Hide Articles List

18 articles on this Page

Family Notices

Cymmep Miners and Agents.

News
Cite
Share

Cymmep Miners and Agents. Hoisy iijeeting at Porth. Vote of Censure Still Remains. Watts-Morgan described as 11 blucher." Another meeting of the Cymmer work- was held on Saturday evening at their Library and Institute, to afford an Opportunity to the miners' agents (Messrs. D. Watts Morgan and Tom Evans.) of explaining away the charges made against them at the Palace meeting on the pre- Vious Sunday. w These charges, as mentioned in our last peek's issue^ were made by Mr. John "lughes (checkweigher), Mr. Cyril Thomas ^treasurer of the lodge), and Mr. Ben Wheeler (secretary of the lodge), and corroborated by various other persons. Mr. John Hughes presided over a very |arg« attendance. The circumstances heading up to the vote of censure were Retailed, and the reasons formulated by the chairman and lodge committee for doing were —(1) That the agents had Remanded and coerced the men at Mrmmer to accept the Trehafod price list for the new seam at the Cymmer Colliery Against the men's will by misleading them with.regard to certain matters; (2) That Promises had been made to the men who ^ere in the new seam that their wages •Should be made up in case the men and the management failed to agree upon allowances--that the men should continue work, and that means would be found Wake up their wages to the same rate -05 was contained in the proposed mini- mum wage clause regarding abnormal places put forward by the Executive ^ouncil; and (3) Mr. D. Watts Morgan was charged with stating to a deputation the Cymmer workmen who had been sent to wait upon him with regard to the men who had left Cymmer at the determination of the notices, that he had sympathy whatever with any men out Mr. D. Watts Morgan, in the course a strong and lengthy speech, said that he had to say was that these state- ments were absolutely untrue; that they no foundation in (substance or in fact. ? proof of the untruthfulness of these charges, he had only to refer them to *he meeting on January 30;th. They (the ^gents) were armed with powers to state -to the men whichever course they adopted \Vould have the full protection and autho- t'ty of the South Wales Miners' Federa- tion. If they as workmen elected to act upon the notices given by the company, and ceased work, he had been authorised to tell them in that case they would be entitled to receive strike pay. On the other hand, if they accepted Mr. Griffiths' only, condition upon which work could be continued, then they had the support of • ? District behind them to protect indi- c™es ° grievances in respect of ^an§ rftr.Z?+e^imen* he said, were clearly January +T?°ld at tlie meetinS 011 advising which the. refPon^blht? °{ absnln+?i« -.n c°urse to take remained The with the general body of men. Grfffi+i courses were: First, Mr. Thos. s }v"0 was representing the in- rlpr-io i Insoles Company—had im+i! emPhaticall,y that work coujld continued unless the workmen of +-> ?e'}m ,would undertake to give tr6 Price a provisional trial. (Mr. Morgan) had been instrumental Prevailing upon Mr. Griffiths not to compel them to sign the list until the question of a clause for a minimum wage +?r abnormal places had been settled in coalfield. On no other terms could Griffiths agree to withdraw the Notices. This was done by him (Mr. Morgan) so that the workmen's light to be-open the question of price list could reserved to some opportune time in .he future and to secure that no pre- judice would be caused by any signatures 11, the list. The other course was that, ..should the workmen fail to see their way .clear to go on working on the foregoing Conditions, the Rhondda District repre- Bentatives had secured the passing of a ehSOlution on the 29th day of January— |he day previous to ,this meeting at the Jralace—providing an allowance for strike pay during the continuance of the dis- pute. In the face of these facts, there- fore, no body of men coulld say that they •had been misled or influenced. With Regard to the course taken by them, he thought it beyond the understanding of ;ny intelligent man. With regard to the second charge made Against him-that of promising to make Up the wages—Mr. Morgan said it was -quite true to say a promise had been tnade to protect those men who would .fall to secure sufficient allowance to make jP their wages; jbut it should be clearly that the promise made was +-L intended to make good any wages ought to be paid: by the Colliery ompany. This idea had never entered ,or grossed his mind during the whole t( y (Interruptions, and shouts of •a* y°u did," &c.). The promise, such was, was made at the very end of ne meeting, juist when the resolution to „l/UrTl to work had been carried by the "Unanimous vote of 2,000 men, and v- that the promise contained ^collection of it was quite distinct— ° the men failing to get sufficient allow- that steps had been taken to get tr>6+i..suPpl ementary money in addition their strike pay, to make them equal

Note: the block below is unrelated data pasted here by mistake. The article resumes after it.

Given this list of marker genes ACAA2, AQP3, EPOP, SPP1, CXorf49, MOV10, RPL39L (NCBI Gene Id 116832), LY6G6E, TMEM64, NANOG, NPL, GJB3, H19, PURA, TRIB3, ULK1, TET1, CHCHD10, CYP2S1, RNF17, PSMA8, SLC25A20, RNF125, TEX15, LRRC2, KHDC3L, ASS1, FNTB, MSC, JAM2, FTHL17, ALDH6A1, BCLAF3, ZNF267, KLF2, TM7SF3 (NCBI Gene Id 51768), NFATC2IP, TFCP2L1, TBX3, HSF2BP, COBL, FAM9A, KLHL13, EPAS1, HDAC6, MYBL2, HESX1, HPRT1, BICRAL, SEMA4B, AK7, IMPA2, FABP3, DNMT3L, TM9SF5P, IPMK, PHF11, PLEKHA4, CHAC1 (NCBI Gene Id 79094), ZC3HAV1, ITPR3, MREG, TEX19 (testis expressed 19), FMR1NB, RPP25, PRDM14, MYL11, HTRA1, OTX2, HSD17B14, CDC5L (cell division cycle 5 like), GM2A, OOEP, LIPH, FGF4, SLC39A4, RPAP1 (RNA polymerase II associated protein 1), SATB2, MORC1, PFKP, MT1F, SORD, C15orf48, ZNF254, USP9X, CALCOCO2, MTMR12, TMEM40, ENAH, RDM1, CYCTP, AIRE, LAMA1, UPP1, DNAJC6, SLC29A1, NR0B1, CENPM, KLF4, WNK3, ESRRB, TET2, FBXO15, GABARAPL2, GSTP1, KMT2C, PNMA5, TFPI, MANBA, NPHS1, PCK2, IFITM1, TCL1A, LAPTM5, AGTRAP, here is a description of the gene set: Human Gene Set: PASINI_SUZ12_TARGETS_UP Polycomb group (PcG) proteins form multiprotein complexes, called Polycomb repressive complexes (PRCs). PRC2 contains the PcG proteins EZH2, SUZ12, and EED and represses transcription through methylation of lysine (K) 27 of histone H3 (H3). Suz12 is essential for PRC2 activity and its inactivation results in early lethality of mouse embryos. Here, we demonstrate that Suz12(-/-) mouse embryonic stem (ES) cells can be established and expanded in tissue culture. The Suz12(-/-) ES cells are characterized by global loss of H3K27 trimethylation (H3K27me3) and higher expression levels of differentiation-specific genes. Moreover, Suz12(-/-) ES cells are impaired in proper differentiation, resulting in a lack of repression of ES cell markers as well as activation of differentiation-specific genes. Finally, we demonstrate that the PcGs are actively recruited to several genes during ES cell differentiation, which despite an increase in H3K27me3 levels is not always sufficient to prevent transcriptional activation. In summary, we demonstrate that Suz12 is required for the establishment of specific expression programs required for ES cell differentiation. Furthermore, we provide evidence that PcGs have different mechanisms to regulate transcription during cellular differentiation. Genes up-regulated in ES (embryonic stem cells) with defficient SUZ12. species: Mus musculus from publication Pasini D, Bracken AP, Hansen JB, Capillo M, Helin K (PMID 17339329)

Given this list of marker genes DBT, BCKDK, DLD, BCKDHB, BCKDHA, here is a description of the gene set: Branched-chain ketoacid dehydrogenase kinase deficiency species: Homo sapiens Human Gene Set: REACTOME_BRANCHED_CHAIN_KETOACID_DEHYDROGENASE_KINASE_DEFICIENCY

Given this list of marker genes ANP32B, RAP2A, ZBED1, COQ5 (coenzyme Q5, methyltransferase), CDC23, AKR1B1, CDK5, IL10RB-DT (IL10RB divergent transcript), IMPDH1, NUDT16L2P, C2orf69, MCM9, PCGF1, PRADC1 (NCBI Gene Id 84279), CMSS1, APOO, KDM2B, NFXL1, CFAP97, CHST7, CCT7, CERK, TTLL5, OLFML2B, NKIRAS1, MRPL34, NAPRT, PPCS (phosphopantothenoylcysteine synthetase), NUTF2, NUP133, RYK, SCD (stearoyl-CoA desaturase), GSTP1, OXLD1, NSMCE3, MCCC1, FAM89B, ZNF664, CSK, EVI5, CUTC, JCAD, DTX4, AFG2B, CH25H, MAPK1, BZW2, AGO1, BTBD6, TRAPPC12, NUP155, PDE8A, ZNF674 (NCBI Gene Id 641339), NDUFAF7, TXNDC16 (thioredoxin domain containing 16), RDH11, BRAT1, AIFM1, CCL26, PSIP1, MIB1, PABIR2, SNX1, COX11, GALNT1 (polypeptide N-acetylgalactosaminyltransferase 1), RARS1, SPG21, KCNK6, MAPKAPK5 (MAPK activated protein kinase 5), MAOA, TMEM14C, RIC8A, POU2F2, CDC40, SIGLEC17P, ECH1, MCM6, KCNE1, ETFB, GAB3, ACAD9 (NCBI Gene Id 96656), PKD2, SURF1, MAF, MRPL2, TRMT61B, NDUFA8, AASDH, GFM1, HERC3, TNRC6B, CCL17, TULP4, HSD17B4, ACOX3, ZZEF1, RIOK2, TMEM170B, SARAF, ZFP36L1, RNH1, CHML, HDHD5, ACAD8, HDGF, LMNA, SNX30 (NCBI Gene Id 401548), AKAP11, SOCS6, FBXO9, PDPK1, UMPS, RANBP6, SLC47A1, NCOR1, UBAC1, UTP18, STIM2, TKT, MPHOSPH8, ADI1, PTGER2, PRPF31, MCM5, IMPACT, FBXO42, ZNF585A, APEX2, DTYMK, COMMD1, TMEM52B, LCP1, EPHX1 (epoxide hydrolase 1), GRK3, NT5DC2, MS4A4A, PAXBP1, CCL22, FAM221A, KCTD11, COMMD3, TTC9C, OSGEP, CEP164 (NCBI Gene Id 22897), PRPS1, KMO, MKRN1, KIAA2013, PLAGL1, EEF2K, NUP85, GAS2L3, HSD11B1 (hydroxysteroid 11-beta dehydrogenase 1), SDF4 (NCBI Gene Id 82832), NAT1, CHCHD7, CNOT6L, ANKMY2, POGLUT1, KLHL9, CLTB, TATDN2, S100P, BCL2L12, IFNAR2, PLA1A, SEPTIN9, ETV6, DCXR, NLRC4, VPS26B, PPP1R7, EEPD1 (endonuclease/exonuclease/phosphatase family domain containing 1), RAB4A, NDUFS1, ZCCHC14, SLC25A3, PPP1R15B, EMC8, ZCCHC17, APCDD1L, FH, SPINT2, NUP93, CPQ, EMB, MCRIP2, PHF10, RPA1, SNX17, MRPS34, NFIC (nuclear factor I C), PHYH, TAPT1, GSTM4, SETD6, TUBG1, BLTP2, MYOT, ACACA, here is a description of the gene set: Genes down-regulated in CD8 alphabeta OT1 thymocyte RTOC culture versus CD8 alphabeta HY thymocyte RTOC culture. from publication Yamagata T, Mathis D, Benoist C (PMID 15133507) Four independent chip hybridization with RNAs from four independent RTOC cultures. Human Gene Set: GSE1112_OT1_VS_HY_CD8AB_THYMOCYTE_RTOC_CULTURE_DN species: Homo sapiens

Advertising

District Council Elections.

Death of Mr. J. G. Morgan,…

Visit of Dr. Campbell Morgan…

Coursing at Sully.

.Treorchy.

Ystrad.

Advertising

Musings.

Advertising

AMERICAN HUMOUR.

Tylorstown.

Trealaw.1

Advertising

Cymmep Miners and Agents.

Trealaw.1